Experience God’s love and healing at Hispanic Pilgrimage

By Linda Andrade Rodrigues, Anchor Correspondent

ATTLEBORO, Mass. — Pilgrimages to holy shrines help us recall the journeys and work of our ancestors in planting seeds and helping the faith take root in our lives. 

The National Shrine of Our Lady of La Salette is a holy place for those whose journeys are unique, yet similar. Unique are our ethnic customs and language. Similar is our focus on Jesus as Healer and Savior.

One of 13 pilgrimages at the shrine this year, the sixth annual Hispanic Pilgrimage with the theme “Love Is Our Mission — The Family Fully Alive” will be held August 1 from 9 a.m. to 5:30 p.m. All are welcome.

“The Hispanic pilgrimage is a great opportunity for families to come together for the day to get inspired, to celebrate Mass together and experience God’s love and healing,” said Silvio Cuellar, coordinator of the Office of Hispanic Ministry for the Diocese of Providence, R.I. “In the past this annual event has been very well-attended with participants from the dioceses of Fall River, Worcester, Springfield, Boston, Providence, Norwich, Manchester and Portland. This will be a day for the whole family with workshops for adults, youth and children.”

Family and pilgrimages are very important to the Hispanic people, according to Sister Mary Jude Lazarus, S.C.M.C., director of the Hispanic Apostolate in the Diocese of Norwich, Conn.  

“This event gives them an opportunity to do both — celebrate their faith as a family and in a Spirit of pilgrimage, sharing and faith enrichment,” she said. “It fills my heart with joy to see those buses roll in, the long Confession lines, families gathered together in prayer and at their picnic lunches. Just to be with them — especially those of my diocese — fills me with delight.”

Some 500 to 600 Hispanic pilgrims are expected this year.

“This event was initially the idea of Father John Sullivan, a priest at La Salette,” added Sister Lazarus. “So many of the other cultural groups do this kind of thing every year, and so he invited us to get on board — and it has been wonderful.”

Father Sullivan served as a missionary in South America from 1985 to 2003.

“Part of my reason for coming back is I felt we were getting more vocations,” he said. “The native Argentinians and Bolivians could serve their own people, and there was a real need for bilingual priests to speak in our parishes.”

After a year’s sabbatical, Father Sullivan arrived at the shrine in September 2004.

“This is a beautiful place, and there are so many possibilities for what you can do here,” he said. “I immediately started saying the Spanish Healing Mass on the first Sunday of the month, but I wanted to do more.”

He decided to reach out to parents at the Healing Mass and host retreats for families.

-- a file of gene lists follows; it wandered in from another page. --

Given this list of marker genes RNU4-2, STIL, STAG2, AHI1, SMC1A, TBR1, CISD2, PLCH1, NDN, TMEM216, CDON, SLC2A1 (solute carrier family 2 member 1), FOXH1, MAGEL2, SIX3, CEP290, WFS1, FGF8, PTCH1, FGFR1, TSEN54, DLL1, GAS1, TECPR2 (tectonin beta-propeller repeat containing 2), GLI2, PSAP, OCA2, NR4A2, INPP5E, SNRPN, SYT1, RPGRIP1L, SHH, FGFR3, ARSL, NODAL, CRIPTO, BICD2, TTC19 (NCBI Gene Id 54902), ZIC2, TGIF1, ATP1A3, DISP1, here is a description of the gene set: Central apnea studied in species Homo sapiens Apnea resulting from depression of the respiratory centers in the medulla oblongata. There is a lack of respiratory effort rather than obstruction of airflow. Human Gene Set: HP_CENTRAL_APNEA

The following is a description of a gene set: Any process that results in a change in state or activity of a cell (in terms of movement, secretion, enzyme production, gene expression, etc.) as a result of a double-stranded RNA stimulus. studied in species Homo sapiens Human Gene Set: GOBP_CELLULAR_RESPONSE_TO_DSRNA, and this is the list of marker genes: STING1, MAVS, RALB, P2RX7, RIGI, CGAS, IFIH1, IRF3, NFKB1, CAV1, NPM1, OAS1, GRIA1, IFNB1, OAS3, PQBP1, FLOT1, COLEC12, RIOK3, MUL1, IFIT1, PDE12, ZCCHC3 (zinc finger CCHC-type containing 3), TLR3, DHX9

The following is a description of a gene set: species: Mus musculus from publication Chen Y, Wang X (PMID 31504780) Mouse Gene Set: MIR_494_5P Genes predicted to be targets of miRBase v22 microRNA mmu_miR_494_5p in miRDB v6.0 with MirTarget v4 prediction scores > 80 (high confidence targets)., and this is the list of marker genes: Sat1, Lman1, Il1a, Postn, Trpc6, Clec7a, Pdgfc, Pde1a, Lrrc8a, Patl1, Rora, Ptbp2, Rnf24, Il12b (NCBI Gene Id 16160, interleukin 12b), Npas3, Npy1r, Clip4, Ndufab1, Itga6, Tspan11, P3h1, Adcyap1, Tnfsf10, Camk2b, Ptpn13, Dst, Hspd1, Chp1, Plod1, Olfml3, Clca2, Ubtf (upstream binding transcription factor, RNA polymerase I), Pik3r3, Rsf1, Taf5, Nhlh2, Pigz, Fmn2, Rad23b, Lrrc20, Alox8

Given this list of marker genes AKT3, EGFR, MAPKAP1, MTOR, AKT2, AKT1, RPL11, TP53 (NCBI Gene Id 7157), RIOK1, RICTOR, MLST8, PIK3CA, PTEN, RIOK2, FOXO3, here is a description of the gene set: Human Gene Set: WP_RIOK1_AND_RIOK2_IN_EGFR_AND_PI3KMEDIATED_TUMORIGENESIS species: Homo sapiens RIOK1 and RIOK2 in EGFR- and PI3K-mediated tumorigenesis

“I also wanted to start a Spanish Pilgrimage,” he said. “From that group we began to dream dreams of having it once a year, always with a theme of family. Last year we had it outdoors. There were so many people, we couldn’t have it inside; but it was quite comfortable out there.”

Father Sullivan said that Hispanic Catholics are a source of hope and new life for our Church in America.

“I’ve been to several parishes that would be closed in the Providence Diocese if not for the Spanish community,” he said. “In a way, I prefer saying Mass in Spanish more than English, speaking more from my heart and being engaged with the people. There is something attractive about the culture of South America — the focus on the family and their deep faith.”

Having just returned from Argentina, where he celebrated the 50th anniversary of the parish he served, Father Sullivan also credits native son Pope Francis with reinvigorating our faith.

“I love that guy. He is a gift to the global Church,” he said, citing the pontiff’s love for the poor, his humility, simplicity of style and way of relating to the people. “He is a man without fear of the opinion of others. That’s what we need so much.”

Recognizing the richness and diversity of the Hispanic culture here in our own country, Father Sullivan urges folks of Spanish heritage to go on pilgrimage.

“One reason to come is to experience that sense of fraternity and solidarity by meeting people from other cultures who are proud of their Hispanic roots,” he said. “It is also an opportunity to meet our new bishop, go to Confession, celebrate Mass, and pray the Rosary at a Marian shrine.”

The schedule for the day will include:  9 a.m. — Registration in the Welcome Center and Music for Praise and Worship; 9:30 a.m. — Workshops for different age groups (parents in the church, young adults in the Chapel of Reconciliation, youth in the Welcome Center and children in the cafeteria); 10:30 a.m. — Preparation for Mass; 11 a.m. — Mass with Bishop Edgar M. da Cunha, S.D.V.; 12:30 p.m. — Lunch, Confession, Songs of Praise; 1:30 p.m. — Holy Rosary around the pond; 2:30 p.m. — General conference with Deacon Jorge Gonzalez of the Diocese of Brooklyn, N.Y., who will speak about why “Love Is Our Mission”; and 3:30 p.m. — Adoration of the Blessed Sacrament.

The National Shrine of Our Lady of La Salette is located at 947 Park Street in Attleboro. Advance registration for the Hispanic Pilgrimage is a $3 donation per person; $5 at the door. Youngsters age 16 and under are free. Lunch costs $8 for a chicken and rice dinner with salad or $6 for pizza and a drink. For more information, email scuellar@dioceseofprovidence.org or call 401-421-7833, extension 233.

© 2017 The Anchor and Anchor Publishing  †  Fall River, Massachusetts